mae.kuykendall at LAW.MSU.EDU
Sun Oct 20 17:48:29 PDT 2002
I had a thought similar to that of Vasan Kesavan, as follows:
I hope not to resist novel re-interpretations of text long left unattended by careful readers. Nonetheless, I find that the natural reading of the entire clause is that the Constitution mandates advice and consent for some set of officers (other than Ambassadors, other public Ministers and consuls, and Judges of the supreme court), which the clause refers to as "all other Officers of the United States, whose appointments are not herein otherwise provided for, and which shall be established by law." The exception phrase, "but the Congress may by law vest the appointment of such inferior Officers, as they may think proper, in the President alone, in the Courts of Law, or in the Heads of Departments" functions more as a supplement than a qualification. If seen as a qualification, the clause could, if applied vigorously, end the advice and consent process for all officers other than those specifically named. Nonetheless, if one were to accept the reading suggested, it does not necessarily follow that the natural place to vest the sole appointment power for federal judges would be the President. Rather, the Courts of Law would seem to be the more logical candidate and even the better policy choice. Perhaps we are due for a professionally trained corps of federal judges, mentored and appointed by the Judicial Conference. The Judicial Conference and the related bodies of the Courts of Law, such as the Federal Judicial Center, already play a considerable role in training and even supervising federal judges. While I cannot help but think that the idea of any reading except the one that has been applied since the creation of the lower federal courts is most unlikely, if there is a basis for a departure from the long established reading, the next logical inference as a matter of the text is that the Courts of Law should name the judges, who have been deemed to be their "inferior" Officers.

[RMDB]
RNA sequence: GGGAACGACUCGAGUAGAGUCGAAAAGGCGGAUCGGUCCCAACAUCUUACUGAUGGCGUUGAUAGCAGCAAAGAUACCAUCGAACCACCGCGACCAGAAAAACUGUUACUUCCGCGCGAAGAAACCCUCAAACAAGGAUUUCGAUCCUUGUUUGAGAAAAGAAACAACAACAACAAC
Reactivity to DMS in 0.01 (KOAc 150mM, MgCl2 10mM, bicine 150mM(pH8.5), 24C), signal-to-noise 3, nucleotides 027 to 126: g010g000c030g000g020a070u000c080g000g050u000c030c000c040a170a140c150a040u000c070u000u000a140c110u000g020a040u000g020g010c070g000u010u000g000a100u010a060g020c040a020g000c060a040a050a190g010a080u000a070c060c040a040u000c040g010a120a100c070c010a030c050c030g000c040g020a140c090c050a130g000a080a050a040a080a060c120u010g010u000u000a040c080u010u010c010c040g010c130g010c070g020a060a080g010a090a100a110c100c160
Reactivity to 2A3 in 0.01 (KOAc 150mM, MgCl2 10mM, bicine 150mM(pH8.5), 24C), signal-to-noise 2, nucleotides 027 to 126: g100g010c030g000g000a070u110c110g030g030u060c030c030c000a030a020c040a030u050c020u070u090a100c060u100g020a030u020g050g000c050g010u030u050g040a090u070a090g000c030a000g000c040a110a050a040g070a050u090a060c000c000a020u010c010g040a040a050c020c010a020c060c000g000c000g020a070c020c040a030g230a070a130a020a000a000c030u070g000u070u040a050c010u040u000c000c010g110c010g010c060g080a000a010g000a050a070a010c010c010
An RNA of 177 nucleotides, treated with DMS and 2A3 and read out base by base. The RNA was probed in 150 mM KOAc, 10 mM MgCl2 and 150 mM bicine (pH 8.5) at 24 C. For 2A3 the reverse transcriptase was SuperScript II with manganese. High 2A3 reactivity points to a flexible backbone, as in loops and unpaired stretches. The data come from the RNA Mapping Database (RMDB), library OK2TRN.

>>> Kesavan at FRANCISCOPARTNERS.COM 10/20/02 04:15PM >>>
I'd like to raise another issue for discussion which no one has yet mentioned:
Isn't the "but" part of the Appointments Clause best read to prohibit *inter-branch* appointments?
One reason, I submit, why the Independent Counsel statute was unconstitutional is because it allowed Article III judges to pick Article II officers.
On this line of reasoning, the Congress and the President couldn't agree by statute to allow the President to pick Article III judges. If Article III judges on lower courts are inferior officers (I am not convinced that judges on inferior courts are inferior officers, but I'll leave this point for later), then at most the appointment of those officers might be vested in the "Courts of Law." One image here is the Justices of the U.S. Supreme Court selecting "inferior" members of "their house."
From: Eastman, John <jeastman at CHAPMAN.EDU>
To: CONLAWPROF at listserv.ucla.edu <CONLAWPROF at listserv.ucla.edu>
Sent: Fri Oct 18 14:55:56 2002
Subject: Confirmation logjam
Yesterday's Wall Street Journal carried an op-ed in which I propose legislation that would vest the appointment of lower court judges in the President alone whenever the Senate has failed to act within six months on a judicial nomination. I initially made the proposal in a hearing before the House Judiciary Committee subcommittee on the Constitution last week. I'd be curious to hear what folks on this list think about the proposal.
Chapman University School of Law
P.S. The op-ed is available at http://online.wsj.com/article/0,,SB1034814802784273388-search,00.html?collection=wsjie/30day <http://online.wsj.com/article/0,,SB1034814802784273388-search,00.html?collection=wsjie/30day&vql-string=%28%28Eastman%29%3Cin%3E%28article%2Dbody%29%3Cor%3E%28article%2Ddoc%2Dtype%3CCONTAINS%3EEastman%29%29> &vql-string=%28%28Eastman%29%3Cin%3E%28article%2Dbody%29%3Cor%3E%28article%2Ddoc%2Dtype%3CCONTAINS%3EEastman%29%29 for Wall Street Journal subscribers.
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